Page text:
Travel medicine focuses on disease prevention and injury risk minimisation with advice based upon the travelling person’s individual circumstances such as the location and purpose of travel, duration and time of year, as well as any underlying medical conditions or other risk factors.

Where to get travel advice

General Practitioners and travel medicine clinics can provide recommendations for preventative care and offer vaccination. There are also paediatricians who specialise in infectious diseases or immunisation who can provide advice for children (and their families). There are also a number of excellent websites that can be accessed to obtain country specific updates and information on emerging infections [see Resources below].

When to seek advice

For specific pre-travel advice, consultation with a health care professional is best done a minimum of 4-6 weeks prior to departure, which allows time to develop immunity following any recommended vaccines prior to arrival at the travel destination. Depending on which vaccines are recommended, a course of vaccines over time may be indicated before a person is considered fully protected.

As most travel specialists require a GP referral and may have wait times for an appointment, it is important to factor this into travel planning timelines.


Some routine vaccines can be given earlier than scheduled or as additional doses for the purposes of travel. Examples of this include:

  • MMR (measles, mumps and rubella) vaccine: an extra, funded dose can be administered between the age of 6-11 months if travelling to an area where measles are endemic
  • Meningococcal vaccines:
    • MenACWY (Nimenrix) vaccines can be administered from 6 weeks of age in order to provide earlier protection (scheduled on the NIP at 12 months of age and in year 10 of secondary school)
    • Meningococcal B (Bexsero) vaccines can also be given from 6 weeks of age (not funded on the National Immunisation Program (NIP) for all, but can be purchased privately for those who do not qualify for a funded dose)
  • Influenza vaccine: depending on the time of year and destination of travel, it may be advisable to receive an influenza vaccine
  • COVID-19 vaccines: due to ongoing emerging strains of COVID-19 disease, it is important to ensure a primary course of COVID-19 vaccination is complete along with any recommended boosters based on current recommendations.

Other travel-related vaccines, depending on your location and duration of travel might include:

Other precautions

Other preparations for travel may include:

  • considering the need for malaria prophylaxis (medication to prevent malaria)
  • measures to prevent mosquito-borne disease such as wearing long-sleeved clothing, mosquito nets, and insect repellent than contains DEET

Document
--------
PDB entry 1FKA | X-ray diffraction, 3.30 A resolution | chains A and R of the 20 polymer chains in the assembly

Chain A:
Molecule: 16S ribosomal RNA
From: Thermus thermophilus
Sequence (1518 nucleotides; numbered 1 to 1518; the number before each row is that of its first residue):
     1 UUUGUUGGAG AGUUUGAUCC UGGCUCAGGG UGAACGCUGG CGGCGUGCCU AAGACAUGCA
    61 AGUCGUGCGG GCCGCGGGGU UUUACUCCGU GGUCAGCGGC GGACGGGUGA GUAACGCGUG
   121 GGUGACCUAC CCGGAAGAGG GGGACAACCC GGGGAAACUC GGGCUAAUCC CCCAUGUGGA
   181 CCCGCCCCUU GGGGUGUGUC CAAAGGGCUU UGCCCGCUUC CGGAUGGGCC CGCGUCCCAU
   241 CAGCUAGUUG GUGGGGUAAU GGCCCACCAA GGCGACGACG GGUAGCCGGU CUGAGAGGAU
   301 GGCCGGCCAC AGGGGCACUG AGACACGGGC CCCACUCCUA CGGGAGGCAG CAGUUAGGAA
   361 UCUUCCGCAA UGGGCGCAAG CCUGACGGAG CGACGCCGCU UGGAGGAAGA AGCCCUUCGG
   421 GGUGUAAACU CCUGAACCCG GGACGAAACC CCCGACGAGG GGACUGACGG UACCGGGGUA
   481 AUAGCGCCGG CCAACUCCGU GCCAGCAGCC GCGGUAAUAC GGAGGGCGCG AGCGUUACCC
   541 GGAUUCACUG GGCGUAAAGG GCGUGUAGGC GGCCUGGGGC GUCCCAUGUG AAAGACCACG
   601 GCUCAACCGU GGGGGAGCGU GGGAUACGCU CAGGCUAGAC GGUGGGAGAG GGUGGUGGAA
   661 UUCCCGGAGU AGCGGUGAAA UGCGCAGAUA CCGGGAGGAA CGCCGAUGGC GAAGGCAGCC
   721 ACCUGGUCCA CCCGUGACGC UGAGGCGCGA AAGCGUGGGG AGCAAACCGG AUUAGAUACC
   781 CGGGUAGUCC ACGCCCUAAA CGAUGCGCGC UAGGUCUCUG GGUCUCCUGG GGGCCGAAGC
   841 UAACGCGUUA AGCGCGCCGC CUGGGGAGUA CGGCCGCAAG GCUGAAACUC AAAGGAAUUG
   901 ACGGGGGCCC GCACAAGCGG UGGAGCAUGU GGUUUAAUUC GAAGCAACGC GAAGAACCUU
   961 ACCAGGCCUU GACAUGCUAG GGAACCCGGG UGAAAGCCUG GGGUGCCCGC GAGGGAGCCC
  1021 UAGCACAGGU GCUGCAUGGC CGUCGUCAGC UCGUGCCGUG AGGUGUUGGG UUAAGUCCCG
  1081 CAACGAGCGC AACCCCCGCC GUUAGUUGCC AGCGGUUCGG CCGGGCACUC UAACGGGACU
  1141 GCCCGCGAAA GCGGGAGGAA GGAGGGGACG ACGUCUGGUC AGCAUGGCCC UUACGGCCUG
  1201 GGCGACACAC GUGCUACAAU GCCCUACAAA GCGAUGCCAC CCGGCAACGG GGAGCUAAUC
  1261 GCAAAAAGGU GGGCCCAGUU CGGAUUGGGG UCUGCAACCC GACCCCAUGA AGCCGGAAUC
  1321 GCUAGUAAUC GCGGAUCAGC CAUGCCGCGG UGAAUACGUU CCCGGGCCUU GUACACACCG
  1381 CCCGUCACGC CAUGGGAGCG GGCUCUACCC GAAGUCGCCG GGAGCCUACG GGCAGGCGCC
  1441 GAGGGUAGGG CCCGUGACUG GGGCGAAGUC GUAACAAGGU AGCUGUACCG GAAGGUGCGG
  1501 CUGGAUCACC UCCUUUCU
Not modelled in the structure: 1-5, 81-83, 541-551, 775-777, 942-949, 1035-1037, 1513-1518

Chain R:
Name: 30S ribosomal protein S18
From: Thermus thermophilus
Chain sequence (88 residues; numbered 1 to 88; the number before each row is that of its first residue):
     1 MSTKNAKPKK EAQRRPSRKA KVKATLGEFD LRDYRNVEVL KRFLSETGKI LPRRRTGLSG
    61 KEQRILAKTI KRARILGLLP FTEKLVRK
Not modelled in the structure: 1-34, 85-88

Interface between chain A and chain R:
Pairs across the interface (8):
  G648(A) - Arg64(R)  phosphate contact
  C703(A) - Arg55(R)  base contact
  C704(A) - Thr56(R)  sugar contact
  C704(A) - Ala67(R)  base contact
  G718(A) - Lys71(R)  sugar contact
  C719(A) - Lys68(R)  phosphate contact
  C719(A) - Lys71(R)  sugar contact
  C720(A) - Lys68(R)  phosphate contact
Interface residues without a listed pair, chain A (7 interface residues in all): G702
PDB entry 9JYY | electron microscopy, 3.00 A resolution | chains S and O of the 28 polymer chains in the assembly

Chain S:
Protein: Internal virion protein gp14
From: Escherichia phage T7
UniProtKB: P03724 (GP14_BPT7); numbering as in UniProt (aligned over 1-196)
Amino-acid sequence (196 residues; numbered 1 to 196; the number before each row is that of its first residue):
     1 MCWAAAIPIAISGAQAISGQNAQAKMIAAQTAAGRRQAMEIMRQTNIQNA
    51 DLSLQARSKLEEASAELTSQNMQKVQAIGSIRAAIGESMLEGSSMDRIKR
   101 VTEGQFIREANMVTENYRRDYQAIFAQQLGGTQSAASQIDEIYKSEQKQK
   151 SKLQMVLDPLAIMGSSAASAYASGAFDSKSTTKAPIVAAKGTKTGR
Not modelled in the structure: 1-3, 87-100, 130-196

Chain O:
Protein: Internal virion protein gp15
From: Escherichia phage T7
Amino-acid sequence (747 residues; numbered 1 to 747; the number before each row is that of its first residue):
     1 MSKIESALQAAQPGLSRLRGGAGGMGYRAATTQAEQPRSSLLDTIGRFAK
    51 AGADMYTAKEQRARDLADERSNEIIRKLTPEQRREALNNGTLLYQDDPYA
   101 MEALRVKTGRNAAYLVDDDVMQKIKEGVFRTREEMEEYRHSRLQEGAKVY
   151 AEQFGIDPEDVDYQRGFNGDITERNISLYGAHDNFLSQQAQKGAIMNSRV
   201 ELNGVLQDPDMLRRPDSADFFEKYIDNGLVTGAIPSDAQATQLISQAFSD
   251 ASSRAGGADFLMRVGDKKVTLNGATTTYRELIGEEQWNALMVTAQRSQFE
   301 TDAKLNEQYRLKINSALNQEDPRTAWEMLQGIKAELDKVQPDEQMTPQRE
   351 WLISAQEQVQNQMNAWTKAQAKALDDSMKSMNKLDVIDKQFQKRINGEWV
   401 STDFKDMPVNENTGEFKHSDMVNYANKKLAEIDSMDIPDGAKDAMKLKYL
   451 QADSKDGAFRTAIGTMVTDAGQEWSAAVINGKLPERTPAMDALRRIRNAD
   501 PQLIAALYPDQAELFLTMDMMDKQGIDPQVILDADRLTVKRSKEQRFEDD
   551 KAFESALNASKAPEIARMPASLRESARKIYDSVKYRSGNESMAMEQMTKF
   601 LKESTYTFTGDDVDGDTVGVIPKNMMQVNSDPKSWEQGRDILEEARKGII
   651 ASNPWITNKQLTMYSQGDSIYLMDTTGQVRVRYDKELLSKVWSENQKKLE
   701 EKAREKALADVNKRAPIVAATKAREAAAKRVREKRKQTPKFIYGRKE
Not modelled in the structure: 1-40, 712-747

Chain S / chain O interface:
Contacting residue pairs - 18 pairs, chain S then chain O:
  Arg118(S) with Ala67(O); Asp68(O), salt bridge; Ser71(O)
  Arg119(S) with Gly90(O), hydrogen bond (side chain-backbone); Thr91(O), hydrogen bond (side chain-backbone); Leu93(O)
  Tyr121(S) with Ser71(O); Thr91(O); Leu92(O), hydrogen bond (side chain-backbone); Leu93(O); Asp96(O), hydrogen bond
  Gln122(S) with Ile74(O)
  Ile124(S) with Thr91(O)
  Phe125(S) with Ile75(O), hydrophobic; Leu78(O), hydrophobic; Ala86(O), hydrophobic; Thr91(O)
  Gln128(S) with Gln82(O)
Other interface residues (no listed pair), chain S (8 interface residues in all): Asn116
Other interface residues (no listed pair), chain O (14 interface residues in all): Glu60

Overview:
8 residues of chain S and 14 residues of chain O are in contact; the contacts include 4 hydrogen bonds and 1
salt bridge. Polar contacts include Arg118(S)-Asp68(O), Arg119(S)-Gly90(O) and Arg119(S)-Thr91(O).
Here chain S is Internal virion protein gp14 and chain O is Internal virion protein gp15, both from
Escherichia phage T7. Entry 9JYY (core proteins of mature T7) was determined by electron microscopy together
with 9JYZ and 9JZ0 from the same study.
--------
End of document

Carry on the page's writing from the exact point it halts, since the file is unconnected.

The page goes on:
• food and water safety.

Immunocompromised and pregnant travellers

Individuals who are immunocompromised as a result of a medical condition or specific therapies are encouraged to seek travel advice early to maximise protection against vaccine preventable diseases prior to travel.

Similarly, women who are planning pregnancy or who are pregnant, should seek travel advice as early as possible to ensure optimum protection for both the mother and unborn baby. Women planning pregnancy with a high likelihood of travel, should consider vaccination prior to pregnancy noting that live-attenuated vaccines are contraindicated during pregnancy.

Visiting friends and relatives (VFR)

VFR travel is one of the most common reasons for international travel. A VFR traveller is an immigrant who travels from the high-income country they are living in to their lower-income country of birth to visit friends or relatives. A travel consult prior to VFR travel should consider whether an individual has had routine NIP vaccines or a history of vaccine preventable disease/s as well as vaccines indicated for the country they are travelling to. Rates of some travel-related infections are higher in this population and taking appropriate precautions such as vaccination and considering food and water safety is important in ensuring optimum protection.


MVEC travel related resources

Other resources

Authors: Nigel Crawford (Director SAEFVIC, Murdoch Children’s Research Institute) and Rachael McGuire (SAEFVIC Research Nurse, Murdoch Children’s Research Institute)

Reviewed by: Rachael Purcell (RCH Immunisation Fellow), Francesca Machingaifa (MVEC Education Nurse Coordinator) and Rachael McGuire (MVEC Education Nurse Coordinator)

Date: June 8, 2023

Materials in this section are updated as new information and vaccines become available. The Melbourne Vaccine Education Centre (MVEC) staff regularly reviews materials for accuracy.

You should not consider the information in this site to be specific, professional medical advice for your personal health or for your family’s personal health. For medical concerns, including decisions about vaccinations, medications and other treatments, you should always consult a healthcare professional.